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Symptoms of Infantigo

By Abigail Adams ; Updated July 27, 2017

Infantigo, more commonly known as impetigo, is a skin infection caused by a staphylococcus (staph) bacterial infection. The contagious form of the infection can be caused by staph or streptococci (strep) bacteria. The bacteria infection is characterized by skin blisters and lesions. Impetigo is most common in children.


Impetigo is caused by bacteria entering the skin through an open wound or insect bite. Bacteria lives on skin naturally, but can cause an infection once skin has broken. Once the bacteria is inside the body, it produces a toxin that splits the skin open and causes the rash seen with the infection. This broken skin is the first symptom of the disease.

Rash Location

Imeptigo can cause a rash anywhere on the body, but typically it is seen on the face. Around the nose and mouth is the most common place for the rash to occur.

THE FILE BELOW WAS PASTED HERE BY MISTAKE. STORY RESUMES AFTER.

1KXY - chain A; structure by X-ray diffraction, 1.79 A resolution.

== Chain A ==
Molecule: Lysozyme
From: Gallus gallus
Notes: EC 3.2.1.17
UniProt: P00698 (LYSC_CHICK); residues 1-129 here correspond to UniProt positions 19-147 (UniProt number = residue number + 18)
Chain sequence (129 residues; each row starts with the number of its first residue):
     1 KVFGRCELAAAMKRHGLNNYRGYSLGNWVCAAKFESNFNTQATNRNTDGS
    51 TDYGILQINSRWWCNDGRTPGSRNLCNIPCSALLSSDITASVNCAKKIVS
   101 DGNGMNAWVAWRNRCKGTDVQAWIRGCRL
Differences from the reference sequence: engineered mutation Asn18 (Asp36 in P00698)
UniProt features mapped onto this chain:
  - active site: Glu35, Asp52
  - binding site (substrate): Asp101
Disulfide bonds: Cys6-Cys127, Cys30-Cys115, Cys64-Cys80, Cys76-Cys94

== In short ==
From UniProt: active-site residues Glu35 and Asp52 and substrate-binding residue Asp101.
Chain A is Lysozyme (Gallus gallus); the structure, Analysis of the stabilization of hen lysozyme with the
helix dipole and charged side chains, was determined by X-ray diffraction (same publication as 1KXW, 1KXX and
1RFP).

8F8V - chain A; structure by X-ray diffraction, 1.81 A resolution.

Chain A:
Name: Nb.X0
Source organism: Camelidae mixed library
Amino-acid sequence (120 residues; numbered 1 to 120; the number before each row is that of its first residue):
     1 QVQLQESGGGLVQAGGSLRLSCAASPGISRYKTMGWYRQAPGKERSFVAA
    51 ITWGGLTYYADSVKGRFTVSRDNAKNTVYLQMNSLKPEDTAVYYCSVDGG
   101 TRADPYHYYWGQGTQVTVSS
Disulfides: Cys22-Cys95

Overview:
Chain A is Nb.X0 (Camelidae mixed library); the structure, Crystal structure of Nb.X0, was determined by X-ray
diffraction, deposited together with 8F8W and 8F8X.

Red Sore Stage

The first stage of the impetigo skin rash begins as a discolored red sore. If the case is the contagious form, the red area will typically begin 4 to 10 days after being exposed.

Blister Stage

The red sore will later develop fluid-filled blisters. The blisters are very thin and rupture easily. The blisters will also ooze and weep. The fluid inside the blisters is straw-colored.

Crust Stage

The rash forms a honey colored crust as it dries up and goes away. The rash can be quite itchy, and can be mildly painful. A fever does not normally accompany this infection.

Improvement of Rash Symptoms

The impetigo rash will begin to go away once it is treated with antibiotics, and it does not normally leave any scars on the skin.

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